New Luxury Car Prices Are Outrageous, Never Buying One Again

In 2002, I foolishly bought a new luxury car, a Mercedes Benz G500. I had to just gotten a raise and a promotion to Associate so I thought I had might as well blow all my money.

The G-Wagon cost $78,000 out the door, which was actually a good deal at the time. Just a year prior, a dealership in Santa Fe with exclusive import rights was selling G-Wagons exclusively for $150,000+.

A year later, I had to make the difficult choice of selling the car for $60,000, a $18,000 loss, because it wouldn’t fit in this condominium I wanted to buy. It was two inches too tall for clearance!

I decided it was more responsible to buy this two bedroom, two bathroom condominium facing Lafayette Park than keep owning an expensive car with a $760 a month car payment. My love for real estate, my favorite asset class to build wealth began.

After taking a bath on my new luxury car, I swore never to buy new again. When you’re on your path to financial independence, having a nice car is the last thing you need!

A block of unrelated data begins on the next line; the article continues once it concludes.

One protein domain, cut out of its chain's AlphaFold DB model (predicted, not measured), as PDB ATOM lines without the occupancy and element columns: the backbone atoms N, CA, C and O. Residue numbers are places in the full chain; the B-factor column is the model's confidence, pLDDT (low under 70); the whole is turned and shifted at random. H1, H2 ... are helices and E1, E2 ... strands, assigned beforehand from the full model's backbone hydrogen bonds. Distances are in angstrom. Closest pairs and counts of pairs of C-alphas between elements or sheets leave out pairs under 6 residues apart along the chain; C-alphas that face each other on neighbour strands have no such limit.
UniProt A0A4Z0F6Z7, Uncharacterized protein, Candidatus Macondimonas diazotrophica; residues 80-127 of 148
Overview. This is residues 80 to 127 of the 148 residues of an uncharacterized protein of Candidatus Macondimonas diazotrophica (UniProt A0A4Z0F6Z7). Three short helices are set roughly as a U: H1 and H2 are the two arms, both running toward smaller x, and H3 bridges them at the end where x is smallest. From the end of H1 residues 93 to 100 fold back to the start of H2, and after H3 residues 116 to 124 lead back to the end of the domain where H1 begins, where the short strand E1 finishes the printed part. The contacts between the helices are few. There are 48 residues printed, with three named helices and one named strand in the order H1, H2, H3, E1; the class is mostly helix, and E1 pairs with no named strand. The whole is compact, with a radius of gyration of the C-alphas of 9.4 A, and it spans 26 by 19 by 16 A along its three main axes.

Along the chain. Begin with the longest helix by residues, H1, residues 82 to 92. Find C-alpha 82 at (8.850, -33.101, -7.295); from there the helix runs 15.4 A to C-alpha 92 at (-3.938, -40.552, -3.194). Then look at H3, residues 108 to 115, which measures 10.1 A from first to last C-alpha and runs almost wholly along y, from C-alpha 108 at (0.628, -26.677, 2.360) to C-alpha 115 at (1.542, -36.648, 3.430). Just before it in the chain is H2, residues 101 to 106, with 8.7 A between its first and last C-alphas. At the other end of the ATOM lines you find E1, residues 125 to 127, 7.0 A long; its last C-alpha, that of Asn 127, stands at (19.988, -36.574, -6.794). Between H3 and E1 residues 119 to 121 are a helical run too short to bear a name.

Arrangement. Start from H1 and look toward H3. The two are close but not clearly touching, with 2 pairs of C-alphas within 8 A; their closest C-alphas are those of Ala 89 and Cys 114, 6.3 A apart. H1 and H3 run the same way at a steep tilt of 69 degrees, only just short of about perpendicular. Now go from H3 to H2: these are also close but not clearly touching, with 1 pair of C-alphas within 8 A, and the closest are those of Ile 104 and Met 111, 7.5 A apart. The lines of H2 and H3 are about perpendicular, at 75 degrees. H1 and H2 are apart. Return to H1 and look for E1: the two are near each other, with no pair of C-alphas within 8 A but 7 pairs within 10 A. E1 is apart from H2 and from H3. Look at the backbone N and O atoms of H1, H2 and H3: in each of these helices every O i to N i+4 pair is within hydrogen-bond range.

After the G-Wagon I went the complete opposite direction and bought my mom’s 1997 Honda Civic for $7,500. I then went through a series of other used cars, including a 1997 BMW M3, 1995 Nissan Pathfinder, 1983 BMW 635 CSi classic, 2001 Land Rover Discovery II, and Honda Fit. All the cars were between $7,500 – $20,000 as I saved and invested as much as I could in stocks and real estate instead.

Then in December 2016, I bought a one-year old Range Rover Sport for $60,000 after tax. It had 10,600 miles on it and I thought it was good value because brand new, it was selling for about $80,000 after tax.

Given I’m thinking of buying a new car in mid-2025, when the Range Rover Sport is 10 years old, I decided to drop by the Land Rover Dealer in Redwood City after a couple hours at the pool with my kids. I hadn’t gone to a car dealership since 2020, so I was curious to see what new luxury car prices were.